It’s official, the BBC will not proceed with plans for a Scottish Six – an hour-long news programme of national and international stories presented from Glasgow at 6pm Monday to Friday.
I say: “Phew! That’s a relief!”
We already have an hour of such news, but it’s broken into two half hours – one from London, the other from Glasgow. In my view it works perfectly well.
Why change a winning formula and one that’s the envy of news broadcasters worldwide?
But while Lord Hall, the Beeb’s director general, wisely rebuffed political pressure to ditch Huw Edwards and Sophie Raworth in favour of Jackie Bird and Sally Magnusson – excellent broadcasters though they are – at 6pm Monday to Friday, he conjured-up something unexpected.
“Let’s give them their own channel,” he said, “and call it, er BBC Scotland, and show all the Scottish programmes on it. Oh, and we’ll make it a digital channel”.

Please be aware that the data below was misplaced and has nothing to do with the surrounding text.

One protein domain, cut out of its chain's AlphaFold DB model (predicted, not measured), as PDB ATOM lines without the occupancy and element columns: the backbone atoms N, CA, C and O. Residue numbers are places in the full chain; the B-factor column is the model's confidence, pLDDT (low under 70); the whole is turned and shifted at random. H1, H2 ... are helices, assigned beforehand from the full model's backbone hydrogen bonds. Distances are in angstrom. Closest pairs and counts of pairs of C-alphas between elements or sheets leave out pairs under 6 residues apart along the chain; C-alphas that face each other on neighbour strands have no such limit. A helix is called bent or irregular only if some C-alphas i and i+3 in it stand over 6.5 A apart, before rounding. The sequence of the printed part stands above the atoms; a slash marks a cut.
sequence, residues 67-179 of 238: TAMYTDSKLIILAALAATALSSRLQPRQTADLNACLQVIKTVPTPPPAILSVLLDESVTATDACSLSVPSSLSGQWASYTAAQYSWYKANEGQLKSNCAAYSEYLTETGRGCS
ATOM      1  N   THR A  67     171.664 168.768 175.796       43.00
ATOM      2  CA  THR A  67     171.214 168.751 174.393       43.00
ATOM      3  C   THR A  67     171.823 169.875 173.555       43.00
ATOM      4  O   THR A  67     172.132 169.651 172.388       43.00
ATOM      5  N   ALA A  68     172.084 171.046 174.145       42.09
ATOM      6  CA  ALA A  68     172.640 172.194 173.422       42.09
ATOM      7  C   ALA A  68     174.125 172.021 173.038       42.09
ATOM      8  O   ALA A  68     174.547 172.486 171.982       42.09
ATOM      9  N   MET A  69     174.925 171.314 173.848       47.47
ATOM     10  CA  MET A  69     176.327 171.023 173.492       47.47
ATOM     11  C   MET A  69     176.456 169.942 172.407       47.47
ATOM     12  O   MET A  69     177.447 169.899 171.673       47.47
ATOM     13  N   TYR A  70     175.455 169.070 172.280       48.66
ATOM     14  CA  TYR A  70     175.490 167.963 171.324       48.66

That may not satisfy everybody, of course, given that when the flagship news programme is being transmitted – at 9pm – most of us will be watching a high-budget drama elsewhere.
So, who’ll be watching?
Not many, I fear.
Shunted into the shadows will be Jackie, Sally, Brian Taylor, the political editor, and a Scottish reporting team whose profile is about to slip off the radar.
Lord Hall’s compromise is clever.
But it means drama, documentaries and comedy produced in Scotland, which sometimes made the national network, will be consigned only to the digital channel.
It will certainly suit the BBC in London, many of whose top executives simply do not rate TV north of the border.
Scottish programme-makers, on the other hand, may not be so satisfied.
So, Lord Hall wasn’t listening after all
As the BBC is a subject of discussion, this column remembers when Lord Hall, pictured, promised the days of actors mumbling their way through a drama were at an end.
He said this following an outcry over the Jamaica Inn series in 2014 when it shed 1.4 million viewers because of “sound problems”.
Have we seen – or rather heard – improvements?
SS-GB, shown on Sunday, indicates Lord Hall hasn’t been listening.